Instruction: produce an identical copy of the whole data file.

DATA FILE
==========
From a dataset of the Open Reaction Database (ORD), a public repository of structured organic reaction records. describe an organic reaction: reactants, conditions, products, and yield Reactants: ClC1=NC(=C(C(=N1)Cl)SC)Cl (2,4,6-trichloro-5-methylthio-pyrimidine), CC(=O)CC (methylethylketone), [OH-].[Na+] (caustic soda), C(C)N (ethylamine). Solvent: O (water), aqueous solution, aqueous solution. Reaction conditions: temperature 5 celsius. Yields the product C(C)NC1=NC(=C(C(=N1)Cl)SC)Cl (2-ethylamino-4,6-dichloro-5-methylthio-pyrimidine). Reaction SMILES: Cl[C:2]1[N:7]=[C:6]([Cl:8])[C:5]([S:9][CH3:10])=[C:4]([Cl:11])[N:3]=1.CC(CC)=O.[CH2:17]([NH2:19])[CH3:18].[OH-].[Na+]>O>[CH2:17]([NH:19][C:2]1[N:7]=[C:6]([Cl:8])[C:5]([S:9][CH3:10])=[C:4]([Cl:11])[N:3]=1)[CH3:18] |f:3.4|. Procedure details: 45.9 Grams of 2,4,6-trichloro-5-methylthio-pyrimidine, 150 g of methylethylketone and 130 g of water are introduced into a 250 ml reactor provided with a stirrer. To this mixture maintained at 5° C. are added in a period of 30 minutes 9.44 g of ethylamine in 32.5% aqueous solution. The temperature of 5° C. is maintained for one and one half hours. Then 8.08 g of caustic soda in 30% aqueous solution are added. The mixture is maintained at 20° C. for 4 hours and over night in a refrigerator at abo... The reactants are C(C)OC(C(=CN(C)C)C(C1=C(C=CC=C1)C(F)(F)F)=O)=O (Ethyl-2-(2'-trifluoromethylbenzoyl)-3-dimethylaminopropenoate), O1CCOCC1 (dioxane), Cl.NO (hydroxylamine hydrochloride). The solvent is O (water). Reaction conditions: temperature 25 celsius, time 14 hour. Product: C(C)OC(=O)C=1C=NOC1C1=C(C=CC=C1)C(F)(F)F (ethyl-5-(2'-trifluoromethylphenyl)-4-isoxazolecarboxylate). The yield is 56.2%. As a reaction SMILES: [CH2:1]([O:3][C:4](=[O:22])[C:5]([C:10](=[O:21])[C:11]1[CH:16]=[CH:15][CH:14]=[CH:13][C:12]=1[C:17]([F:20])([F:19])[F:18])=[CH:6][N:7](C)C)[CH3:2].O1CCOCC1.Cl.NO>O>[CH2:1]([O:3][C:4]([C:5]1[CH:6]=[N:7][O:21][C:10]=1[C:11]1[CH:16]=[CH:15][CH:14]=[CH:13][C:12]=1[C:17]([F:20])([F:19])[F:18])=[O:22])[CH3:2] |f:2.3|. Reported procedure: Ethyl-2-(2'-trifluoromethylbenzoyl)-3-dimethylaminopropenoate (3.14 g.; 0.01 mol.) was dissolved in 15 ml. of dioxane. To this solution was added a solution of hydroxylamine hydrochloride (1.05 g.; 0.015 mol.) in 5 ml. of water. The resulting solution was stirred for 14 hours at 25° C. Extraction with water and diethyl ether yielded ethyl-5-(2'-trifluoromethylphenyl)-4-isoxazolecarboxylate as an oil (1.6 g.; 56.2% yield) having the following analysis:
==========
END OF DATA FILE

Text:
From a dataset of the Open Reaction Database (ORD), a public repository of structured organic reaction records. describe an organic reaction: reactants, conditions, products, and yield Reactants: ClC1=NC(=C(C(=N1)Cl)SC)Cl (2,4,6-trichloro-5-methylthio-pyrimidine), CC(=O)CC (methylethylketone), [OH-].[Na+] (caustic soda), C(C)N (ethylamine). Solvent: O (water), aqueous solution, aqueous solution. Reaction conditions: temperature 5 celsius. Yields the product C(C)NC1=NC(=C(C(=N1)Cl)SC)Cl (2-ethylamino-4,6-dichloro-5-methylthio-pyrimidine). Reaction SMILES: Cl[C:2]1[N:7]=[C:6]([Cl:8])[C:5]([S:9][CH3:10])=[C:4]([Cl:11])[N:3]=1.CC(CC)=O.[CH2:17]([NH2:19])[CH3:18].[OH-].[Na+]>O>[CH2:17]([NH:19][C:2]1[N:7]=[C:6]([Cl:8])[C:5]([S:9][CH3:10])=[C:4]([Cl:11])[N:3]=1)[CH3:18] |f:3.4|. Procedure details: 45.9 Grams of 2,4,6-trichloro-5-methylthio-pyrimidine, 150 g of methylethylketone and 130 g of water are introduced into a 250 ml reactor provided with a stirrer. To this mixture maintained at 5° C. are added in a period of 30 minutes 9.44 g of ethylamine in 32.5% aqueous solution. The temperature of 5° C. is maintained for one and one half hours. Then 8.08 g of caustic soda in 30% aqueous solution are added. The mixture is maintained at 20° C. for 4 hours and over night in a refrigerator at abo... The reactants are C(C)OC(C(=CN(C)C)C(C1=C(C=CC=C1)C(F)(F)F)=O)=O (Ethyl-2-(2'-trifluoromethylbenzoyl)-3-dimethylaminopropenoate), O1CCOCC1 (dioxane), Cl.NO (hydroxylamine hydrochloride). The solvent is O (water). Reaction conditions: temperature 25 celsius, time 14 hour. Product: C(C)OC(=O)C=1C=NOC1C1=C(C=CC=C1)C(F)(F)F (ethyl-5-(2'-trifluoromethylphenyl)-4-isoxazolecarboxylate). The yield is 56.2%. As a reaction SMILES: [CH2:1]([O:3][C:4](=[O:22])[C:5]([C:10](=[O:21])[C:11]1[CH:16]=[CH:15][CH:14]=[CH:13][C:12]=1[C:17]([F:20])([F:19])[F:18])=[CH:6][N:7](C)C)[CH3:2].O1CCOCC1.Cl.NO>O>[CH2:1]([O:3][C:4]([C:5]1[CH:6]=[N:7][O:21][C:10]=1[C:11]1[CH:16]=[CH:15][CH:14]=[CH:13][C:12]=1[C:17]([F:20])([F:19])[F:18])=[O:22])[CH3:2] |f:2.3|. Reported procedure: Ethyl-2-(2'-trifluoromethylbenzoyl)-3-dimethylaminopropenoate (3.14 g.; 0.01 mol.) was dissolved in 15 ml. of dioxane. To this solution was added a solution of hydroxylamine hydrochloride (1.05 g.; 0.015 mol.) in 5 ml. of water. The resulting solution was stirred for 14 hours at 25° C. Extraction with water and diethyl ether yielded ethyl-5-(2'-trifluoromethylphenyl)-4-isoxazolecarboxylate as an oil (1.6 g.; 56.2% yield) having the following analysis: